Santorum Admits Privatizing Social Security Would Be Very Expensive, But He’d Still ‘Love To Be Able To Do It’

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"Santorum Admits Privatizing Social Security Would Be Very Expensive, But He’d Still ‘Love To Be Able To Do It’"

For years, 2012 Republican presidential hopeful Rick Santorum has been a staunch advocate of Social Security privatization. In fact, he called privatization the “great hope” for Social Security, and even referenced his support of privatization on the day he officially announced his candidacy for president.

However, Santorum has tried to have it both ways when it comes to his favored policy recently, saying that even though he still favors privatization, he doesn’t think it is appropriate to implement it now due to the state of the economy. During an interview with NBC’s Chuck Todd today, Santorum admitted that one of the factors leading him to the conclusion that Social Security shouldn’t be privatized right now is the cost of setting up private accounts:

What I said was that, in recent interviews, is that the idea of going to personal accounts right now is just, I think, a little too tough. Because we have, at the time I was proposing them back in the ’90s and even into the early part of the 2000′s, we had a surplus in Social Security, we could afford, we could finance personal accounts, to begin that process of transitioning Social Security into a program that I think is much more robust for future generations. Now the rubber’s hit the road. Social Security is paying out more in benefits than it’s collecting in taxes, we have a $1.4 trillion deficit, and the idea of financing personal retirement accounts, in addition to having to pay for Social Security benefits, is to me just something that we can’t do right now. I’d love to be able to do it, but we can’t do it right now.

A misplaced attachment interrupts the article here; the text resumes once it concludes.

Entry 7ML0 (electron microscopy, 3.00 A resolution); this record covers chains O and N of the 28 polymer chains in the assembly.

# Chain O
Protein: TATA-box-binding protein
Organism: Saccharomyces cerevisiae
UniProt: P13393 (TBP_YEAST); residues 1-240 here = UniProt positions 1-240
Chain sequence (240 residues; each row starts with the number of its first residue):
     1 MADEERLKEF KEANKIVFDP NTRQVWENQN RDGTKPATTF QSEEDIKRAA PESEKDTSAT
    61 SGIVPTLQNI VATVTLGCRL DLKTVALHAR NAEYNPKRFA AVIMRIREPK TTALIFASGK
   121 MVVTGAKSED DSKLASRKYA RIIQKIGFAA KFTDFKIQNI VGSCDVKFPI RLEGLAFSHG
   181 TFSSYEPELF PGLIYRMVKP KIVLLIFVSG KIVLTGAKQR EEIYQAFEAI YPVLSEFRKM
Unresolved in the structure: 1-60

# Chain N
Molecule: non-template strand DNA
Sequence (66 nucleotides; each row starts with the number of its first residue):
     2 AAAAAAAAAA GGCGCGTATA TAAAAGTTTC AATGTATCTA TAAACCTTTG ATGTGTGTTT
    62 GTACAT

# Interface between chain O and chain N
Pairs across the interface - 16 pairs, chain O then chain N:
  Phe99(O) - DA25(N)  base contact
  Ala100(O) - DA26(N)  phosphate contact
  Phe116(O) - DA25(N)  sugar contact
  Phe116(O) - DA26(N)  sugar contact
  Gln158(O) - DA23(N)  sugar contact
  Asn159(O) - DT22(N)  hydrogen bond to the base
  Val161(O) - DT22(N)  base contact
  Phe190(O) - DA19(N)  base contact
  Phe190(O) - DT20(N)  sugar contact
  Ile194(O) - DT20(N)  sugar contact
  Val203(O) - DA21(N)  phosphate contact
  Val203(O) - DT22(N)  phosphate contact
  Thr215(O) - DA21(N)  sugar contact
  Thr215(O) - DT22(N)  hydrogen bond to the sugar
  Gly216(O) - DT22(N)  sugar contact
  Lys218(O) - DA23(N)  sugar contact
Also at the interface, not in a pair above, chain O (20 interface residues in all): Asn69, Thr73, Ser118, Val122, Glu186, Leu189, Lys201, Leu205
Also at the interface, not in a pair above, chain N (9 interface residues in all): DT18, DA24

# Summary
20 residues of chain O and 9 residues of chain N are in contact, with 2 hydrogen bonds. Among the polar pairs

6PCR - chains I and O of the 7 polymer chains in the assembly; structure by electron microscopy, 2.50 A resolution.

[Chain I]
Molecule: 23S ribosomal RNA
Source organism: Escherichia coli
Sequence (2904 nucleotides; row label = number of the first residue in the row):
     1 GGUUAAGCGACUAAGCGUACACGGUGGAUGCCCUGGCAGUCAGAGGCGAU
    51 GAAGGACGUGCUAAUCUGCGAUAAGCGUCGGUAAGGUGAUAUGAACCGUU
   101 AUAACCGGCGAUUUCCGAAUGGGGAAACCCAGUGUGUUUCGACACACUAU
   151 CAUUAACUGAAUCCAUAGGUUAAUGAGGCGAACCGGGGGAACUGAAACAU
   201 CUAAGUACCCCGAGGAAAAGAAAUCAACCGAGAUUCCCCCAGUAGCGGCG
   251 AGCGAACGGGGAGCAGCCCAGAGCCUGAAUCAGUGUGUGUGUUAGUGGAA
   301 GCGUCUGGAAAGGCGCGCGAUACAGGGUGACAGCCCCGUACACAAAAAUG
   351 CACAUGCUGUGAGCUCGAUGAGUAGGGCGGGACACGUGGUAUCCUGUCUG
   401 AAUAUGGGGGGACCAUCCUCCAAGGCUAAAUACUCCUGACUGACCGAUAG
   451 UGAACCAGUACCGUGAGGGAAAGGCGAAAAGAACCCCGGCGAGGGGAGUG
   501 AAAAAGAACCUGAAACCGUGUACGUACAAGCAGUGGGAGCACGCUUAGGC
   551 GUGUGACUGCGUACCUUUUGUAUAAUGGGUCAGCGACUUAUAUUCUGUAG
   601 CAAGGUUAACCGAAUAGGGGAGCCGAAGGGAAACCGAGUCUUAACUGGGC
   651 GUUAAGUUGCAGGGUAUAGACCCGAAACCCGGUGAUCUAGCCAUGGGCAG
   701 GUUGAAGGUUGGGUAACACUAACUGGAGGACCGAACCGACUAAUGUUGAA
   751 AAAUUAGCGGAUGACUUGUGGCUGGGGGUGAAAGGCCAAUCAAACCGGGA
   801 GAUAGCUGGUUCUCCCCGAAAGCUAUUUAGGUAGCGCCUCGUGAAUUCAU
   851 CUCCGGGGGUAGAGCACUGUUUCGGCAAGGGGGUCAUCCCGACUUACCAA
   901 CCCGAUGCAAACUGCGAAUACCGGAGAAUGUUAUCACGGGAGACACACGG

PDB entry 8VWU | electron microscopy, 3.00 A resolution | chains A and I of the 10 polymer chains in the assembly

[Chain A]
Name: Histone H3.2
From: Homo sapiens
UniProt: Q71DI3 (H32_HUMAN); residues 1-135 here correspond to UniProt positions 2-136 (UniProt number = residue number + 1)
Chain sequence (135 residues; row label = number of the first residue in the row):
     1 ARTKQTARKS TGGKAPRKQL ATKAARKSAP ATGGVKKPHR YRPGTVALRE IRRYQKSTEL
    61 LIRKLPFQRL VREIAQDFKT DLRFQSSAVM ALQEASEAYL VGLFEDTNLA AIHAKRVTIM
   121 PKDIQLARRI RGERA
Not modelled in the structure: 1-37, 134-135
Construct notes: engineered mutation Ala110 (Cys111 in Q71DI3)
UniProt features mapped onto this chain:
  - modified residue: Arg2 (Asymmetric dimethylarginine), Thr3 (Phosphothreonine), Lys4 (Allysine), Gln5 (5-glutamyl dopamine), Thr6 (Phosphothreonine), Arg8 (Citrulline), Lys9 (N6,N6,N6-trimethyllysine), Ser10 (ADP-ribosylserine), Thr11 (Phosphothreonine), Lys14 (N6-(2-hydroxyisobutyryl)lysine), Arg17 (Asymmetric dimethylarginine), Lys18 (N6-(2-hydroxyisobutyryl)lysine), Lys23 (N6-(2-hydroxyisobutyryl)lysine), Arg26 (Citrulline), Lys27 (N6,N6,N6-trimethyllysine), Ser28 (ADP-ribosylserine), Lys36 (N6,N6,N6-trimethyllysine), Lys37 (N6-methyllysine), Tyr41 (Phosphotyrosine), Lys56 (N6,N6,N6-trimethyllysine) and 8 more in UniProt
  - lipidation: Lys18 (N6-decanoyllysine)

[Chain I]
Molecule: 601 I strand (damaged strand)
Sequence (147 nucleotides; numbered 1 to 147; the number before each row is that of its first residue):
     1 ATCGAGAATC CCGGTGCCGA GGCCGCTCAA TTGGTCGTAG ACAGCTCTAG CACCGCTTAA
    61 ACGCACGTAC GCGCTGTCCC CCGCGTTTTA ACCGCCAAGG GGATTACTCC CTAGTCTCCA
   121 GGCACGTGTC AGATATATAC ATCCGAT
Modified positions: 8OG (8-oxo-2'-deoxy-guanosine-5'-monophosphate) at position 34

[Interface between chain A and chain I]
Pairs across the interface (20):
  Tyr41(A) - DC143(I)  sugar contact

Watch it:

Santorum is absolutely right that privatizing Social Security would be prohibitively expensive. As Center for American Progress Senior Fellow Christian Weller explained, under a Bush-style privatization scheme, “money that was earmarked to pay current beneficiaries would no longer be available, requiring the government to borrow trillions of dollars to allow Social Security to pay for promised benefits. Without this borrowing, benefit cuts to current retirees would have to be made.”

But even if the country could afford the high cost of setting up such a system, it would still be a terrible idea, imposing new risks on seniors without setting Social Security on a path to solvency. Santorum admits that the cost of privatizing Social Security is a problem; now if only he would realize the rest of the consequences would be horrific as well.

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